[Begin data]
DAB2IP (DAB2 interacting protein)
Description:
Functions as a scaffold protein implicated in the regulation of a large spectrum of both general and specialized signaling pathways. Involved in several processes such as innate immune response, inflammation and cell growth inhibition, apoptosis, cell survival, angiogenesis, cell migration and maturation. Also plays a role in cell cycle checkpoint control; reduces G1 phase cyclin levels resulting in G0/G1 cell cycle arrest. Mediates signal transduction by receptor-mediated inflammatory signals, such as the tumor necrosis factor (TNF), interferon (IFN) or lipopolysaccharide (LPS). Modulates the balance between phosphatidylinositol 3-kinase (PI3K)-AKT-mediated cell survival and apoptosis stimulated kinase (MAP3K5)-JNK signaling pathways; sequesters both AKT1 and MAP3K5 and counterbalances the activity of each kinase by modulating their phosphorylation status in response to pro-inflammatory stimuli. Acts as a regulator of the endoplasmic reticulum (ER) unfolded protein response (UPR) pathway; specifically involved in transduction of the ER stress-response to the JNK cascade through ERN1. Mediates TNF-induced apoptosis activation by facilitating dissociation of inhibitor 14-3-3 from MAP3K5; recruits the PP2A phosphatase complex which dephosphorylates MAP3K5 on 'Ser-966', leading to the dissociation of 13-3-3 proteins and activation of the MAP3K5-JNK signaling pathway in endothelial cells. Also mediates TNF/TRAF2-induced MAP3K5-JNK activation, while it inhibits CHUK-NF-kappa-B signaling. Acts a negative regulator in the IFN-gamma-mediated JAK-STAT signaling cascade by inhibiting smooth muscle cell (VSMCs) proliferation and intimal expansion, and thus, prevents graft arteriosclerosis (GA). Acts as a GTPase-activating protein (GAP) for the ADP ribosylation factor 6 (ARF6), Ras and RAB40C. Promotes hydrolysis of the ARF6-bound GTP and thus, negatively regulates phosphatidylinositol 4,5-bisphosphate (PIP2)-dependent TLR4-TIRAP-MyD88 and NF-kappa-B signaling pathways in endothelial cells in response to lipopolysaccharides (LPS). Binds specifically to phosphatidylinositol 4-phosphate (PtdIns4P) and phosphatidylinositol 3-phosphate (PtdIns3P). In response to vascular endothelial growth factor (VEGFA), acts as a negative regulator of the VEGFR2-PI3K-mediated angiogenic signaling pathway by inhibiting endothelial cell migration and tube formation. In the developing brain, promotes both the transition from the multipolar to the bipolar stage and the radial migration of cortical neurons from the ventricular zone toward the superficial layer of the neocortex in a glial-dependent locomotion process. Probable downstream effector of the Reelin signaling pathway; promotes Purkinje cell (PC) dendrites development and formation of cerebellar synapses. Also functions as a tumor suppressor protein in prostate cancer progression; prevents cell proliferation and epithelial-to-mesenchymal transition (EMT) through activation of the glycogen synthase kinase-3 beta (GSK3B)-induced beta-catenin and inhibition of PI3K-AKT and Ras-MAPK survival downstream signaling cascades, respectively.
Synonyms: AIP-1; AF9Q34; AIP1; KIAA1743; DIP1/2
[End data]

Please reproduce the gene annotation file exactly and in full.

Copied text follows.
DAB2IP (DAB2 interacting protein)
Description:
Functions as a scaffold protein implicated in the regulation of a large spectrum of both general and specialized signaling pathways. Involved in several processes such as innate immune response, inflammation and cell growth inhibition, apoptosis, cell survival, angiogenesis, cell migration and maturation. Also plays a role in cell cycle checkpoint control; reduces G1 phase cyclin levels resulting in G0/G1 cell cycle arrest. Mediates signal transduction by receptor-mediated inflammatory signals, such as the tumor necrosis factor (TNF), interferon (IFN) or lipopolysaccharide (LPS). Modulates the balance between phosphatidylinositol 3-kinase (PI3K)-AKT-mediated cell survival and apoptosis stimulated kinase (MAP3K5)-JNK signaling pathways; sequesters both AKT1 and MAP3K5 and counterbalances the activity of each kinase by modulating their phosphorylation status in response to pro-inflammatory stimuli. Acts as a regulator of the endoplasmic reticulum (ER) unfolded protein response (UPR) pathway; specifically involved in transduction of the ER stress-response to the JNK cascade through ERN1. Mediates TNF-induced apoptosis activation by facilitating dissociation of inhibitor 14-3-3 from MAP3K5; recruits the PP2A phosphatase complex which dephosphorylates MAP3K5 on 'Ser-966', leading to the dissociation of 13-3-3 proteins and activation of the MAP3K5-JNK signaling pathway in endothelial cells. Also mediates TNF/TRAF2-induced MAP3K5-JNK activation, while it inhibits CHUK-NF-kappa-B signaling. Acts a negative regulator in the IFN-gamma-mediated JAK-STAT signaling cascade by inhibiting smooth muscle cell (VSMCs) proliferation and intimal expansion, and thus, prevents graft arteriosclerosis (GA). Acts as a GTPase-activating protein (GAP) for the ADP ribosylation factor 6 (ARF6), Ras and RAB40C. Promotes hydrolysis of the ARF6-bound GTP and thus, negatively regulates phosphatidylinositol 4,5-bisphosphate (PIP2)-dependent TLR4-TIRAP-MyD88 and NF-kappa-B signaling pathways in endothelial cells in response to lipopolysaccharides (LPS). Binds specifically to phosphatidylinositol 4-phosphate (PtdIns4P) and phosphatidylinositol 3-phosphate (PtdIns3P). In response to vascular endothelial growth factor (VEGFA), acts as a negative regulator of the VEGFR2-PI3K-mediated angiogenic signaling pathway by inhibiting endothelial cell migration and tube formation. In the developing brain, promotes both the transition from the multipolar to the bipolar stage and the radial migration of cortical neurons from the ventricular zone toward the superficial layer of the neocortex in a glial-dependent locomotion process. Probable downstream effector of the Reelin signaling pathway; promotes Purkinje cell (PC) dendrites development and formation of cerebellar synapses. Also functions as a tumor suppressor protein in prostate cancer progression; prevents cell proliferation and epithelial-to-mesenchymal transition (EMT) through activation of the glycogen synthase kinase-3 beta (GSK3B)-induced beta-catenin and inhibition of PI3K-AKT and Ras-MAPK survival downstream signaling cascades, respectively.
Synonyms: AIP-1; AF9Q34; AIP1; KIAA1743; DIP1/2